The biggest disappointment in Ballers, though, has got to be the gameplay. You can customize your character with special moves that you unlock throughout the story mode, but they’re far from being cool after the first time you view them. The biggest issue is that instead of just watching them perform a special move, you get to see a cutscene that goes on for ten to fifteen seconds (one that you can’t even skip, mind you) which disrupts the whole flow of the game. Act-A-Fool moves which include special dribbles, spin moves, and stuff you’d see in a street competition are cool, but aren’t even necessary in the game. Stuff like Alley Oop’s and Crowd Alley Oop’s may look cool beyond the first few times, as do many of the dunks. Dunks, by the way, are pretty much all you need to do to win the game under most circumstances. Beyond this, though, it’s generally just a one-on-one game that wears thin after a few hours. Worse yet are the loading times for the game. The whole point of having the hard drive on the PlayStation 3 was to decrease load times among other things. You could spend as long as three minutes from the time you get a “game over” screen to the time you’re playing another game and that’s almost entirely due to loading. That’s poor. There are many games that utilize more information than this that don’t take nearly this long to load up. For a game that considers itself as “next-gen” to be so slow is beyond inexcusable.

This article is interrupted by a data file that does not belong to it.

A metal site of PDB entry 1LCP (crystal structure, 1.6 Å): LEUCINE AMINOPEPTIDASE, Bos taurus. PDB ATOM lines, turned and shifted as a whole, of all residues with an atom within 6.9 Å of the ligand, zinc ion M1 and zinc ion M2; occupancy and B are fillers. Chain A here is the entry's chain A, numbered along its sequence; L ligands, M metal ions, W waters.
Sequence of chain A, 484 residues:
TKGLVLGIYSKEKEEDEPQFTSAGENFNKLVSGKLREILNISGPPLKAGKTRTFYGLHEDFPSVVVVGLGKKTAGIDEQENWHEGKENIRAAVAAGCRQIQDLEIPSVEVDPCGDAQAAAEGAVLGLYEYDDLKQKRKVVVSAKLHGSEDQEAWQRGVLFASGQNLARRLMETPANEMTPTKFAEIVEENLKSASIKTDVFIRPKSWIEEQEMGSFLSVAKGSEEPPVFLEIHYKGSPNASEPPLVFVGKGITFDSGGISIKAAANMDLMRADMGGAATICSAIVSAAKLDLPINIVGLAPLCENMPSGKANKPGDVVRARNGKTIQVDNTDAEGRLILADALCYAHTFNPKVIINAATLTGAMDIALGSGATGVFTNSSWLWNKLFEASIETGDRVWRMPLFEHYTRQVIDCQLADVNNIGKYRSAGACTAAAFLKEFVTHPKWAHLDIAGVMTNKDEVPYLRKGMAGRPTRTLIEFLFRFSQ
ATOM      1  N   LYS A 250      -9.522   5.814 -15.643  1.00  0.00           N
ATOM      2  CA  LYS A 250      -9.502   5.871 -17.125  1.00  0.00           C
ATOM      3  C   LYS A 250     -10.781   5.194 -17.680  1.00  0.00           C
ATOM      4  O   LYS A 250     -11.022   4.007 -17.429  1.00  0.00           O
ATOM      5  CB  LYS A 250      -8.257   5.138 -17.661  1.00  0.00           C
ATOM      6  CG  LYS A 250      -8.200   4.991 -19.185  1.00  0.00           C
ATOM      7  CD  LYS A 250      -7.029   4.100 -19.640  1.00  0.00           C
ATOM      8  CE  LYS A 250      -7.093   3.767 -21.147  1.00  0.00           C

Sure, the “Create A Player” mode is pretty cool, customize your baller, take him through the ranks of some of the NBA’s best talent and get better as you progress. It’s fun for a while, but then the computer gets to pulling off some cheap moves and then the game just becomes frustrating and so un-fun that it’s borderline unplayable. This might be a good game for a couple of friends to fire up over a weekend, but beyond that I can’t see any sort of staying power. Of course if you really feel up to the challenge (and subsequent punishment) you could always take it online and play against the world, you know, if you want to subject yourself to that, though without achievements like you’d get on the Xbox 360 version, I don’t know why you’d want to.

Final Verdict

Bottom line here is that if you’re looking for a good basketball game, you may want to reconsider NBA Ballers: Chosen One. It’s rental worthy, and from there you can decide just how much fun you could manage out of this. Basketball is a great game, but for whatever reason it doesn’t translate over to the digital realm as well as other sports. You’re probably better off picking up a real basketball and just hitting the local park for a pick-up game. It’d probably cost you less in the end.


5.0 out of 10

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NBA Ballers: Chosen One Review

Related Information

Posted by: Redeema
Date: June 17, 2008
Publisher: Midway
Developer: Midway
Release Date: 04/21/2008
Genre: Sports
Number of Players: 1-4
ESRB Rating: Everyone
System Reviewed: Xbox 360

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Categories: Xbox 360 Reviews, PlayStation 3 Reviews, Xbox 360, PlayStation 3, Reviews